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Celebrity Cultures in Canada

Edited by Katja Lee & Lorraine York
Subjects Film & Media, Cultural Studies
Series Cultural Studies Hide Details
Paperback : 9781771122221, 264 pages, May 2016
Ebook (EPUB) : 9781771122245, 264 pages, May 2016

Table of contents

Table of Contents
Introduction: Celebrity Cultures in Canada: It’s Not a Question | Katja Lee and Lorraine York
1. Rediscovering Nell Shipman for Canadian Cultural Heritage | Amy Shore
2. “What an elastic nationality she possesses!” Transnational Celebrity Identities in the Late Nineteenth and Early Twentieth Centuries | Katja Lee
3. Denaturalizing the Myth of Terry Fox and Canadian Disabled Celebrity | Valerie J. Millar
4. Canadian Political Celebrity: From Trudeau to Trudeau | Jennifer Bell
5. Celebrity and Indigeneity | Lorraine York
6. Lament for a Hockey Nation, Don Cherry, and the Apparatus of Canadian Celebrity | Julie Rak
7. Bon Cop, Bad Cop: A Tale of Two Star Systems | Liz Czach
8. Crossover Stars: Canadian Viewing Strategies and the Case of Callum Keith Rennie | Katherine Ann Roberts
9. What’s So Funny about Canadian Expats? The Comedian as Celebrity Export | Danielle J. Deveau
10. Celebrity Verses Scandal: Prizing Poetry in Canada | Owen Percy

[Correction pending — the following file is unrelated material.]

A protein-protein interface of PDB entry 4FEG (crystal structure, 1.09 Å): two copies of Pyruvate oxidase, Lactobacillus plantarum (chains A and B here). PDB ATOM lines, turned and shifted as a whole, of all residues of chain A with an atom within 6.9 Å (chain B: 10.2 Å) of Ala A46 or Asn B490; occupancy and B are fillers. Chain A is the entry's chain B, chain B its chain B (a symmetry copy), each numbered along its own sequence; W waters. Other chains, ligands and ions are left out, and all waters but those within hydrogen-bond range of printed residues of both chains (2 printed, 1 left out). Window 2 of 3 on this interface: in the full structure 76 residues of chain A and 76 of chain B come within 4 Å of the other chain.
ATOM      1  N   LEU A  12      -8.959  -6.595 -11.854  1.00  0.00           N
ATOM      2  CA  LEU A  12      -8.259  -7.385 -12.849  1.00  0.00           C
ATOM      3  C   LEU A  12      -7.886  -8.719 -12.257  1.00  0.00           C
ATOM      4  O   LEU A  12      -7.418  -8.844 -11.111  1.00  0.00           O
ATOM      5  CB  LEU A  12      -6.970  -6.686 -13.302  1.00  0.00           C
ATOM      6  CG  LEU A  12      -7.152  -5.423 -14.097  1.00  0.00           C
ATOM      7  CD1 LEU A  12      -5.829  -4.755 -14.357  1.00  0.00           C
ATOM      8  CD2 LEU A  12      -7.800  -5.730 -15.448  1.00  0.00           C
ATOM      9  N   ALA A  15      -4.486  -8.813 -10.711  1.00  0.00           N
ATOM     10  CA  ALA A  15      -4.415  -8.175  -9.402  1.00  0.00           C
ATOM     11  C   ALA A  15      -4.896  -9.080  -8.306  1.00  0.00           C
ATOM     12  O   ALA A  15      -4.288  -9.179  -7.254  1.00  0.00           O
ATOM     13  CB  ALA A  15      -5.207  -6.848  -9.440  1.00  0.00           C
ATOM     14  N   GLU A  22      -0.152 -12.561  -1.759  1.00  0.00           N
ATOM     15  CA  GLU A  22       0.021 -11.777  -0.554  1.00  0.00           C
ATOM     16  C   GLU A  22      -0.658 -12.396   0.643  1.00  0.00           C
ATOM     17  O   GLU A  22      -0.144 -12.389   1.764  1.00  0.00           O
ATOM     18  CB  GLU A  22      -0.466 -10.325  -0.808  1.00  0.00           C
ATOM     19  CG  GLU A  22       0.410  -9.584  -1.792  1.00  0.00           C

11. Bureaucratic Celebrity | Ira Wagman


Celebrity Cultures in Canada is an interdisciplinary collection that explores celebrity phenomena and the ways they have operated and developed in Canada over the last two centuries. The chapters address a variety of cultural venues—politics, sports, film, and literature—and examine the political, cultural, material, and affective conditions that shaped celebrity in Canada and its uses both at home and abroad. The scope of the book enables the authors to highlight the trends that characterize Canadian celebrity—such as transnationality and bureaucracy—and explore the regional, linguistic, administrative, and indigenous cultures and institutions that distinguish fame in Canada from fame elsewhere.
In historicizing and theorizing Canada’s complicated cultures of celebrity, Celebrity Cultures in Canada rejects the argument that nations are irrelevant in today’s global celebrityscapes or that Canada lacks a credible or adequate system for producing, distributing, and consuming celebrity. Nation and national identities continue to matter—to celebrities, to fans, and to institutions and industries that manage and profit from celebrity systems—and Canada, this collection argues, has a vibrant, powerful, and often complicated and controversial relationship to fame.